TraceRoute (do you know where your packets are?)
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Thread: TraceRoute (do you know where your packets are?)

  1. #1
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    Post TraceRoute (do you know where your packets are?)

    Well, it is 10:30am on New Years Eve and I am stuck sitting at work wishing I was dead. So, I'll make you all suffer with me by writting these tutorials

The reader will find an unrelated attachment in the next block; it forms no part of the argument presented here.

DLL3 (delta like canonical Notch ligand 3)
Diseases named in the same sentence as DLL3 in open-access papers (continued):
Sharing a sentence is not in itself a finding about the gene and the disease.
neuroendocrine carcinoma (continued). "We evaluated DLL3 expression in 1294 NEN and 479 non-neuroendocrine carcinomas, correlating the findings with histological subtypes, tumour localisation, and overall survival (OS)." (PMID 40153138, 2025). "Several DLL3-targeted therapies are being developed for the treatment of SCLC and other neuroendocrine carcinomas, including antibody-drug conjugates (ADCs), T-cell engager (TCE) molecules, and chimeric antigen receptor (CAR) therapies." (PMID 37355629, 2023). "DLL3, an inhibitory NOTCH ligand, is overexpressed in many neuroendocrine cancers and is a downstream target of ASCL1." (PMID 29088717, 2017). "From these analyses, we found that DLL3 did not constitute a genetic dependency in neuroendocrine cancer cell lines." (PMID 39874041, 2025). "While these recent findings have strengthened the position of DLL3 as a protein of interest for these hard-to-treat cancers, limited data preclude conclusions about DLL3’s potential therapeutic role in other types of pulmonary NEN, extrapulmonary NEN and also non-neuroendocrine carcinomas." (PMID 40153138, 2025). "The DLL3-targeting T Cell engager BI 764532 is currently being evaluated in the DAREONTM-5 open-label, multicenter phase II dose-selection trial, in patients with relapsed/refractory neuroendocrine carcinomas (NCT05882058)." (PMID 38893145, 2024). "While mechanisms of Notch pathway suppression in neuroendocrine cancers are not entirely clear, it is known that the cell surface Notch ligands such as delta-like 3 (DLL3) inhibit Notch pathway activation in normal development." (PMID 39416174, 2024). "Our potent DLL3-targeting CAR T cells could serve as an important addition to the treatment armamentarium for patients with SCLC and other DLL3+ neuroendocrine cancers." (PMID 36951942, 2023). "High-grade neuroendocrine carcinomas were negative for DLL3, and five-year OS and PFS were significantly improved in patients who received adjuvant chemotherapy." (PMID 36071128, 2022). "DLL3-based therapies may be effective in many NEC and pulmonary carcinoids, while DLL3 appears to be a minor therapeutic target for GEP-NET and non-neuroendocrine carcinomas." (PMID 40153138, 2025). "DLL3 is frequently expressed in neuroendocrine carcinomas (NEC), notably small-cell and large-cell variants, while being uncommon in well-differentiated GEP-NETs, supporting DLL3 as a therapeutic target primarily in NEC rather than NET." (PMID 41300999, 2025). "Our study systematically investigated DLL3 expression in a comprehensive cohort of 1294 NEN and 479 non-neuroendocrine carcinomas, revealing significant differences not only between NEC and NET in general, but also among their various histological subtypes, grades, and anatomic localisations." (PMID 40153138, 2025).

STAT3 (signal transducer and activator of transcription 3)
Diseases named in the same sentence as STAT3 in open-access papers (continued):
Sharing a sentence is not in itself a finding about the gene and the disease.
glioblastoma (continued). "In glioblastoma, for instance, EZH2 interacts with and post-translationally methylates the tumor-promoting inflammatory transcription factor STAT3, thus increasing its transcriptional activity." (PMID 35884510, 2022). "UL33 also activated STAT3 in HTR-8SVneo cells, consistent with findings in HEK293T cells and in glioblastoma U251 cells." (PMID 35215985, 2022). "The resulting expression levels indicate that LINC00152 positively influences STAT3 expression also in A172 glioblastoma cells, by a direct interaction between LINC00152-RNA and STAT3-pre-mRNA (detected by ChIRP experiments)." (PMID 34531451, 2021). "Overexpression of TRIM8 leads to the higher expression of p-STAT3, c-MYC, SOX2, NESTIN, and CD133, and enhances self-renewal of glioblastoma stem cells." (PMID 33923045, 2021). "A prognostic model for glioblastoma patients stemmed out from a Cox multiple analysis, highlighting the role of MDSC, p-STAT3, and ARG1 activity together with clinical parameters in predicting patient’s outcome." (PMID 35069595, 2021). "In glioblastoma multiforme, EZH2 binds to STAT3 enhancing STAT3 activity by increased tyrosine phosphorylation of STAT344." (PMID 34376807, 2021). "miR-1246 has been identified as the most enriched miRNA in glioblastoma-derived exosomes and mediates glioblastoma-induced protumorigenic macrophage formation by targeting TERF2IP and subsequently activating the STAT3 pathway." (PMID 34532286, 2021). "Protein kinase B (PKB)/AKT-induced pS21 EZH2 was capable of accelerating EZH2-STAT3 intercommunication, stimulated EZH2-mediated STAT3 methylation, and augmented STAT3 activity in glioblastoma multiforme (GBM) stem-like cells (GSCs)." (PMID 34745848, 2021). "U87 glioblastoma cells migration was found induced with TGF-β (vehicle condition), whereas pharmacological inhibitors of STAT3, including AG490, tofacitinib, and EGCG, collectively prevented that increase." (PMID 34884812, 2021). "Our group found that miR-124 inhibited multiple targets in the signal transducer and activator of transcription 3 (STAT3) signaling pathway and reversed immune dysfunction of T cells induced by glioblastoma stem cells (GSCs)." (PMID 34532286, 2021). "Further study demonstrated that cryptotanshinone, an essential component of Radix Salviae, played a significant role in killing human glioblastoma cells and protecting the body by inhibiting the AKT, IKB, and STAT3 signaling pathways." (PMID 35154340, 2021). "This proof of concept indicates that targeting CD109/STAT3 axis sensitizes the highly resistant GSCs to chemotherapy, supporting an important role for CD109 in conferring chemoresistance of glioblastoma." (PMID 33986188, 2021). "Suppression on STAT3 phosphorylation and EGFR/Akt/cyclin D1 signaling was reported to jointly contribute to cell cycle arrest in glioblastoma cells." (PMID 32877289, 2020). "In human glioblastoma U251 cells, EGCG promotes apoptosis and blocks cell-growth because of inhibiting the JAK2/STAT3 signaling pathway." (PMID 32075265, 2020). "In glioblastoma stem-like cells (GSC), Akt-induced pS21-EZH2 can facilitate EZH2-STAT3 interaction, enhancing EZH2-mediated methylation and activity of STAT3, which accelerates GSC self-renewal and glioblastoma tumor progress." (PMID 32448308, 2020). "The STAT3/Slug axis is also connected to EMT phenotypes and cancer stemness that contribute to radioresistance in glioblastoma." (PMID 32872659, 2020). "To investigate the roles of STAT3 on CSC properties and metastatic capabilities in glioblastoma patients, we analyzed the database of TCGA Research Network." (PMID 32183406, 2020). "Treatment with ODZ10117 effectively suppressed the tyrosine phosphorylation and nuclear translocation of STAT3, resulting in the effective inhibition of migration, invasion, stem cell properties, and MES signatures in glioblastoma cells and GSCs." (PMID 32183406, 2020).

What!? No protocol? I figured you guys would enjoy hearing the details behind using a very common function called TraceRoute. TraceRoute is achieved by using ICMP (we have read the other turorial right?). Regardless, this tools man job is to simply determine the path an IP packet takes from source to destination. How is this helpful? From a technical viewpoint it allows us to determine if a main path went down and you are stuck using the redundant backups that are usually slower (let's say the main router to the ISP blew up). A TraceRoute would give you piece of mind as well as evidence in case the ISP is not keeping up with the CIR. On a security side of things.....we can view TraceRoutes to determine the last hop before a proposed site (such as a router) and in a good guy scenerio....focus our attention to securing that box. After all, the last system to the demarc that we are actually in control of should be both monitored and rock hard with security. Ok, so here goes the details with TraceRoute.